To deter rampant online and credit card fraud, the credit card and banking industries instituted several security rules and compliance procedures to protect consumers from becoming victims. These procedures have become standardized in the industry under the PCI DSS, which stands for Payment Card Industry Data Security Standard. PCI Compliance means that your business is compliant in the rules of the PCI DSS.
Credit card companies require all merchants accepting online payments to be PCI compliant. The responsibility of PCI compliancy is on the merchant, as well as on the hosting company and website software. While the merchant needs to follow the accepted rules in regard to storing the credit card data, the hosting company needs to ensure the servers that process the data are properly secured, and the website developer needs to ensure the website codes aren’t vulnerable to intruders who may gain access to sensitive credit card information.
There are many rules for being compliant. From the developer perspective, this includes performing periodic scans of the web server for its vulnerability status, attesting to the stability and privacy of the website codes, and making sure all credit card data is processed under SSL (that’s the little security lock in the browser’s address bar.) PCI Compliancy also requires restricting the storage of credit card information. From a merchant perspective, this also includes offline procedures such as storing any cardholder data in a locked location to prevent unauthorized access.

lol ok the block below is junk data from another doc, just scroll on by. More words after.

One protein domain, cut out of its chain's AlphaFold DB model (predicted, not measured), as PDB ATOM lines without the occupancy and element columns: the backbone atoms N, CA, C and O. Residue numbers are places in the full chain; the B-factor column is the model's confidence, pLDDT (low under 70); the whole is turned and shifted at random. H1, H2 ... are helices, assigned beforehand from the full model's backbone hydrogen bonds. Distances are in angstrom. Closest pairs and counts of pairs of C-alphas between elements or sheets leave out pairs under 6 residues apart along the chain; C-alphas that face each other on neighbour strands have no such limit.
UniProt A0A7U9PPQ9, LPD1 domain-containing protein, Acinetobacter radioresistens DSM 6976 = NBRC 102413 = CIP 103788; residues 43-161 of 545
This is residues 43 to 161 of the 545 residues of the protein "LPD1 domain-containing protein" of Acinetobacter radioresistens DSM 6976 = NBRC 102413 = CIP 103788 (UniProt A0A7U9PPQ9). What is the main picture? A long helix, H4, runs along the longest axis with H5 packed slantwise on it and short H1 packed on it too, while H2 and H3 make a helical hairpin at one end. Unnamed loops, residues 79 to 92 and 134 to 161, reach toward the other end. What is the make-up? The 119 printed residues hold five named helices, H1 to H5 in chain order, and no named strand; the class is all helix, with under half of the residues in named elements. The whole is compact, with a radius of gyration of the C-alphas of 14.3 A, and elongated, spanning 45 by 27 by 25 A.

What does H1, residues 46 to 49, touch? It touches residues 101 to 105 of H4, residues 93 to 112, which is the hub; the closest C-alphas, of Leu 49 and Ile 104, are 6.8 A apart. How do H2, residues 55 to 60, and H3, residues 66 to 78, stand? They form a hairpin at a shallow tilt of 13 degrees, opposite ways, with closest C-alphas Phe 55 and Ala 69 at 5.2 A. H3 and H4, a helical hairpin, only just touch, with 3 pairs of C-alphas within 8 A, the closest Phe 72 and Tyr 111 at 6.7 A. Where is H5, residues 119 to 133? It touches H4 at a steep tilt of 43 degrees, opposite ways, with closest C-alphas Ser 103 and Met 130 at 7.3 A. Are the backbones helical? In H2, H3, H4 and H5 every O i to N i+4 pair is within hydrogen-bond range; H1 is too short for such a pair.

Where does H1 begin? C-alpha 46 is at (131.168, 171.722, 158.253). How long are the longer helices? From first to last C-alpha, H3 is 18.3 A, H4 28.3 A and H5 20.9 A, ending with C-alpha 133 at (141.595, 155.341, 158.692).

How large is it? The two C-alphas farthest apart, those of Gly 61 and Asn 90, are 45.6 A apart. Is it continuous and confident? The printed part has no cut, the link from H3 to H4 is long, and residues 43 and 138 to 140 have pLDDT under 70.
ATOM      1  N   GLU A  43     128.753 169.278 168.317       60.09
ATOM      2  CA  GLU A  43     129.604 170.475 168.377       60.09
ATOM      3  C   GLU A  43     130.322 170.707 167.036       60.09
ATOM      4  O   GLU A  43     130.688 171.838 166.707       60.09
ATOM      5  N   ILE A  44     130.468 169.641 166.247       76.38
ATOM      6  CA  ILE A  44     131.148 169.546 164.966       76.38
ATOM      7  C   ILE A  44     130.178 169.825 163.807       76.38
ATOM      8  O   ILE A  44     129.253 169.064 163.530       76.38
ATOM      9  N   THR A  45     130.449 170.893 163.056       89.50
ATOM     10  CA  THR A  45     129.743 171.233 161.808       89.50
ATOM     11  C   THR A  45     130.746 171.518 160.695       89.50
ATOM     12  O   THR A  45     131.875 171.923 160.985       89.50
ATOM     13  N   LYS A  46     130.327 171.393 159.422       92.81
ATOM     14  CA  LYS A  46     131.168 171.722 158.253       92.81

The web server that is hosting a website also needs to be compliant. For larger sites that have isolated hosting environments, this is usually not a big issue, but for smaller websites on shared hosting plans, this can be a problem since there are few hosting companies that provide shared hosting under PCI compliance. Two companies we know of that provide this are Hostgator and SiteGround.
While the objective of PCI compliance is to protect consumers from fraud, it has become a big burden for merchants, developers, and hosting companies. The list of requirements keeps on growing, and the attestation forms have been ridiculously cumbersome to the point where their effectiveness has been significantly weakened. Further, the PCI compliance agencies constantly find issues that are non-relevant and need to be attested for and brought forward to the hosting company for a response.
Whether you like it or not, PCI compliance is a fact of doing business online, and you have to stick to the rules. Therules are strictly enforced by the merchant providers and compliancy agencies, and violations of the rules, even on trivial matters, will result in non-compliancy fines. If you are doing business online, make sure your website, hosting, and general policies fall under PCI Compliancy guidelines. On all shopping cart and payment websites we work with, we make sure to be on top of this to ensure your level of compliance.